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Fifty-year change in penguin abundance on Elephant Island, South Shetland Islands, Antarctica: results of the 2019–20 census

Abstract

Elephant Island sits on the front lines of ecological change in the Scotia Arc region, but most of the island has remained unsurveyed for nearly 50 years. As a result, there has been no way to establish whether changes on the island reflect those to the south along the Western Antarctic Peninsula or whether, in contrast, populations have remained stable, as on the more northerly South Sandwich Islands. At the core of the Chinstrap Penguin (Pygoscelis antarcticus) breeding range, at the southern edge of the Macaroni Penguin (Eudyptes chrysolophus) and (very recently) King Penguin (Aptenodytes patagonicus) ranges, at the northern limit of the Adélie Penguin (Pygoscelis adeliae) range, and in an area where Gentoo Penguin (Pygoscelis papua) populations are expanding southward, Elephant Island is situated at a unique ecological crossroads, hosting both sub-Antarctic and Antarctic seabirds, the former of which may be responding favorably to the very same climate changes that imperil the latter. Fortunately, an exhaustive census of the island in 1970–71 provides a rigorous baseline against which to document ecological change. Here, we report on the first complete survey of the island since 1970–71, conducted from January 9–20, 2020. Results indicate a decrease in Chinstrap Penguin populations, a doubling of Gentoo Penguins, a stable number of Macaroni Penguins, continuing occupancy by a few Adélie Penguins, and evidence of King Penguin breeding expansion. Our findings demonstrate that Elephant Island’s seabird community has changed dramatically over the past five decades and that these changes appear to be ongoing.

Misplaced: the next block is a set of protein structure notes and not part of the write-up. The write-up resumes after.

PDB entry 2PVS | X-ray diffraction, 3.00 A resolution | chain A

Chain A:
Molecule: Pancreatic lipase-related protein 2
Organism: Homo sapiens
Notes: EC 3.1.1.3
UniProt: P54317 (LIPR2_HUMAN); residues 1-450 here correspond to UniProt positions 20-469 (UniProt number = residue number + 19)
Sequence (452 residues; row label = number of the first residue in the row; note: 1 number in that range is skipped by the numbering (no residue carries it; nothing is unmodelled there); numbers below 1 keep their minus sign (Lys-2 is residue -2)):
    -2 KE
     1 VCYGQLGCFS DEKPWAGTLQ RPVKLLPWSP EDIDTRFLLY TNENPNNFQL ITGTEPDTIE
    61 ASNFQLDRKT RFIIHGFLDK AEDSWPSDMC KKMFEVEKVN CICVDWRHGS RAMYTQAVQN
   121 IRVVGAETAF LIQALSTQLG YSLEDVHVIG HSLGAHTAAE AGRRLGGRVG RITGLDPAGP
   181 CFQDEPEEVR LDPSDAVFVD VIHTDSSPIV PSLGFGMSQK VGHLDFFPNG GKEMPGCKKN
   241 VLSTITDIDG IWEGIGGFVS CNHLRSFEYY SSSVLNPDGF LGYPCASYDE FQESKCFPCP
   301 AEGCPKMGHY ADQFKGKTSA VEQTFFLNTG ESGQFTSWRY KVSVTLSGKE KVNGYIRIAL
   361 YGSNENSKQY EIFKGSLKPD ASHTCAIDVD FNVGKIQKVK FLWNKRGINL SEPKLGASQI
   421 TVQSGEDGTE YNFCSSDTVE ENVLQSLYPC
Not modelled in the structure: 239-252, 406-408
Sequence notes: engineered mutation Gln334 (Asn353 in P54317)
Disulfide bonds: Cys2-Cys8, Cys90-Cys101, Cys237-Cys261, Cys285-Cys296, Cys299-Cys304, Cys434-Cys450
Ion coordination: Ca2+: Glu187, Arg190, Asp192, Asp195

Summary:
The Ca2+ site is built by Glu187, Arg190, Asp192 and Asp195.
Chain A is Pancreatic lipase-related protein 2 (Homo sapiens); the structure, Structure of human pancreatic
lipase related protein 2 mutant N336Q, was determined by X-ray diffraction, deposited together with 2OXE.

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Acknowledgements

We thank the Pew Charitable Trusts, whose support enabled the investigative team to conduct this research. We are grateful to Greenpeace International and the crew of the M/Y Esperanza for their tenacity and passion in supporting us in the field. We also thank Tom Hart and Norman Ratcliffe for helpful comments in reviewing this manuscript.

Funding

This study was funded by the Pew Charitable Trusts with logistical support provided by Greenpeace International.

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All authors contributed to the study conception and design. Material preparation and data collection were performed by NS, AB, MW, SF, VS, and YL. Data analyses were conducted by NS, AB, MW, and HJL. The first draft of the manuscript was written by NS and all authors commented on previous versions of the manuscript. All authors read and approved the final manuscript.

Corresponding author

Correspondence to Noah Strycker.

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The authors declare that they have no conflicts of interest.

Ethics approval

This investigation involved no contact with animals. The protocol was approved by the Stony Brook University Institutional Animal Care and Use Committee (IRBNet ID 237420). The field work was carried out under a permit granted by the National Science Foundation under the Antarctic Conservation Act (45 CFR §673 et seq.) with an initial environmental evaluation approved by the US Environmental Protection Agency Office of Federal Activities.

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Strycker, N., Borowicz, A., Wethington, M. et al. Fifty-year change in penguin abundance on Elephant Island, South Shetland Islands, Antarctica: results of the 2019–20 census. Polar Biol 44, 45–56 (2021). https://doi.org/10.1007/s00300-020-02774-4

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Keywords

  • Chinstrap Penguin
  • Gentoo Penguin
  • Adélie Penguin
  • Macaroni Penguin
  • King Penguin
  • South Shetland Islands
  • Antarctic Peninsula
  • Scotia Arc
  • Unmanned aerial vehicle